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biologist

[bahy-ol-uh-jist] /baɪˈɒl ə dʒɪst/
noun
1.
a specialist in biology.
Origin
1805-1815
1805-15; biolog(y) + -ist
Dictionary.com Unabridged
Based on the Random House Dictionary, © Random House, Inc. 2014.
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Examples from the web for biologist
  • We seek a broadly-trained biologist with a strong commitment to undergraduate teaching and research.
  • True, no biologist has really believed in vitalism for more than a century.
  • Giving bears snacks may keep the animals away from homes and campsites, one biologist says.
  • The vet and a biologist stay behind to watch over him until he wakes completely and stumbles off.
  • If someone asks what you do, you're a professor or a biologist or whatever you wish.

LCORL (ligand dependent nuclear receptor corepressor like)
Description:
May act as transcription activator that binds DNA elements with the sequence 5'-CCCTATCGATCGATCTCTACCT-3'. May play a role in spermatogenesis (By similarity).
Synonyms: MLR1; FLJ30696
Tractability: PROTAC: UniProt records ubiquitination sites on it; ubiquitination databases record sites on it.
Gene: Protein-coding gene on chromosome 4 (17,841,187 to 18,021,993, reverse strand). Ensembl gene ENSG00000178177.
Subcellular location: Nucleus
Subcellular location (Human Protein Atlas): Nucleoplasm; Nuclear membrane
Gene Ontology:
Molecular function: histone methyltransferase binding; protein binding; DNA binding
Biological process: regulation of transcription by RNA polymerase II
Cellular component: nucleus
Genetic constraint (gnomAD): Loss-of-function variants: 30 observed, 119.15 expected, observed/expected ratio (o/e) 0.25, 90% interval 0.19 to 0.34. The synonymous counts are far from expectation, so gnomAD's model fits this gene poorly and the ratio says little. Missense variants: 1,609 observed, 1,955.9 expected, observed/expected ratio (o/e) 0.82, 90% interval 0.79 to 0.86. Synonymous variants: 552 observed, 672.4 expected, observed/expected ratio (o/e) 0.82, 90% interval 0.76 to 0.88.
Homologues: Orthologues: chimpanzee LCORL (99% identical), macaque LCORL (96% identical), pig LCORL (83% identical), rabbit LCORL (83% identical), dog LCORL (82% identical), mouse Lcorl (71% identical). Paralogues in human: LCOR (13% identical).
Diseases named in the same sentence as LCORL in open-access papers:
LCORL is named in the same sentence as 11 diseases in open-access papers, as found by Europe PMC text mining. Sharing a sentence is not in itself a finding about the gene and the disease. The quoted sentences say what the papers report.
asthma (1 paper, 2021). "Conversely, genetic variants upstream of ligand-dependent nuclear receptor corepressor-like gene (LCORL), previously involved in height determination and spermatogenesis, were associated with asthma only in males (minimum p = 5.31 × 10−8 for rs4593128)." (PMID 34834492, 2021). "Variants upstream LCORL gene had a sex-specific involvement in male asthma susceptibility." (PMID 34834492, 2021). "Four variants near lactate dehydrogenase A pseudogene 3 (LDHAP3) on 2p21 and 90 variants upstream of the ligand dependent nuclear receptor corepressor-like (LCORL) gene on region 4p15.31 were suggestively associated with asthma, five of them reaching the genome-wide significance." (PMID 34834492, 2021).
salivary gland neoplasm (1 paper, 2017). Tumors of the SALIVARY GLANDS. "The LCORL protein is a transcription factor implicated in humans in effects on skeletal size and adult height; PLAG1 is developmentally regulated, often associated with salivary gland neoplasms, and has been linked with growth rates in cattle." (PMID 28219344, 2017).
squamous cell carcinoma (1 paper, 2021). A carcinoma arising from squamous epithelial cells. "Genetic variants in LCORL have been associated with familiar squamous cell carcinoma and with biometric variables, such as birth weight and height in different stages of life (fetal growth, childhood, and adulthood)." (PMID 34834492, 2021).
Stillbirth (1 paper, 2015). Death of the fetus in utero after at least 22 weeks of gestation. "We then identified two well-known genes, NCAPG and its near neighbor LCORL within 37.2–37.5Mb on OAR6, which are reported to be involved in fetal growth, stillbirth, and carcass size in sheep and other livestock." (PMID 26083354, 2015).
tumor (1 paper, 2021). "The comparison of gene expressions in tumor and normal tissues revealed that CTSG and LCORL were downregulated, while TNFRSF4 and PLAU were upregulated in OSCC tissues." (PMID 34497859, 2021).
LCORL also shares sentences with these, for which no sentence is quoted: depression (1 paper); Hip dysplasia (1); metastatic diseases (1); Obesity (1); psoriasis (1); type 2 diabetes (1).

• The biologist used two large-format digital cameras that continuously download images to laptop computers.
  • The first thing a biologist wants to know about a piece of land or water is what lives there.
  • We can no more catalogue every celestial body than a biologist can count every beetle.
  • Fisher, a developmental biologist who is a friend of the couple, led the commitment ceremony.
  • But in a country still emerging from colonial rule, there was no such profession as wildlife biologist.
Word Origin and History for biologist
n.

1813, from biology + -ist. Earliest use is in reference to human life. In modern scientific sense, by 1874.

Online Etymology Dictionary, © 2010 Douglas Harper
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